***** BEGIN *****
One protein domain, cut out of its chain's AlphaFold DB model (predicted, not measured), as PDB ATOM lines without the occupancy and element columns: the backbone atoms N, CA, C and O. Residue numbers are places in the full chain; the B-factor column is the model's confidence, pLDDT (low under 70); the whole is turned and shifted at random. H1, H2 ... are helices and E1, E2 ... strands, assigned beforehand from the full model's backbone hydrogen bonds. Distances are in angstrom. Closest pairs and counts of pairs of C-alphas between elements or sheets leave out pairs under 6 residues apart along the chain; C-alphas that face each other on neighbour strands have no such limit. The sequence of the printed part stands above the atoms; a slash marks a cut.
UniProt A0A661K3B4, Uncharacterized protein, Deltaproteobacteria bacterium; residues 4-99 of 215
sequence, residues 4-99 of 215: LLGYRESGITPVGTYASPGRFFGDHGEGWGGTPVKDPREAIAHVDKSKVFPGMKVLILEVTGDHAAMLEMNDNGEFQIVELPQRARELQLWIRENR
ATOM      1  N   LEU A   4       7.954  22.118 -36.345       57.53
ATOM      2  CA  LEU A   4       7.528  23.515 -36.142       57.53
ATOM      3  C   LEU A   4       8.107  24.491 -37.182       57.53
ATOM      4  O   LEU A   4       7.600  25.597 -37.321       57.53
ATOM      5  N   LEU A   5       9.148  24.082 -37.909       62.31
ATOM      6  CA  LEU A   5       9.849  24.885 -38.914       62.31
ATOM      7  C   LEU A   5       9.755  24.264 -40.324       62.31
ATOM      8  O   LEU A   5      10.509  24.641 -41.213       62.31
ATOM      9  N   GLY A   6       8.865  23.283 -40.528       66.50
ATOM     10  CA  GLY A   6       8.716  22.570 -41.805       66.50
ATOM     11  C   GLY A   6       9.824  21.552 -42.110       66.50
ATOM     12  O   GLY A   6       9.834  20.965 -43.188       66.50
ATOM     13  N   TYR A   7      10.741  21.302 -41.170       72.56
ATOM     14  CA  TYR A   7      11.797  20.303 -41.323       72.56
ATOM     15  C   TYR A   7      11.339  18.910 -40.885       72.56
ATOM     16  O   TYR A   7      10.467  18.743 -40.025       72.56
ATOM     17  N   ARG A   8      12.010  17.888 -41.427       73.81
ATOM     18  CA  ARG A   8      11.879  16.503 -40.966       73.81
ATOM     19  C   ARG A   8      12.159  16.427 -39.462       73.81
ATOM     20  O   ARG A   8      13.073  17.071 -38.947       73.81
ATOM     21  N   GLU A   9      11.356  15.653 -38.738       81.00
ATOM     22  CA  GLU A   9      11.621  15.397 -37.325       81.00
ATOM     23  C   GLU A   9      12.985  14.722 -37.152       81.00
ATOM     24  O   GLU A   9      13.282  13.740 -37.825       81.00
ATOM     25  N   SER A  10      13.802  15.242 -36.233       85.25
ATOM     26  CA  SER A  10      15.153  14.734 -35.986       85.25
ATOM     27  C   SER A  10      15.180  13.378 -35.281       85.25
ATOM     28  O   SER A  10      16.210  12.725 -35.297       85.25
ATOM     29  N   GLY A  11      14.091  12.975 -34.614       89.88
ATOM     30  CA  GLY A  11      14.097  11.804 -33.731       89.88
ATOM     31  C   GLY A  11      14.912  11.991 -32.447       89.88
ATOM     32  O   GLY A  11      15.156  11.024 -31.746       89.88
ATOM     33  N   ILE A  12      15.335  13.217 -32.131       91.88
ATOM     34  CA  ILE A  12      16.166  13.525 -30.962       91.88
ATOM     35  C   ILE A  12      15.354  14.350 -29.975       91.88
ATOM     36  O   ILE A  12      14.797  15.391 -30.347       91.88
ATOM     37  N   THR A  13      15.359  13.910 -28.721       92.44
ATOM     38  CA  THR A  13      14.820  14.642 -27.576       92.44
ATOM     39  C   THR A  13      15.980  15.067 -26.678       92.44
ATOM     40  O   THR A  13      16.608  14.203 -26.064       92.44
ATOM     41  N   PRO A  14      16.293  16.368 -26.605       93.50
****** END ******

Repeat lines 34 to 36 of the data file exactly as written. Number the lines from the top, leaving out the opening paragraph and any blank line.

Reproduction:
ATOM     32  O   GLY A  11      15.156  11.024 -31.746       89.88
ATOM     33  N   ILE A  12      15.335  13.217 -32.131       91.88
ATOM     34  CA  ILE A  12      16.166  13.525 -30.962       91.88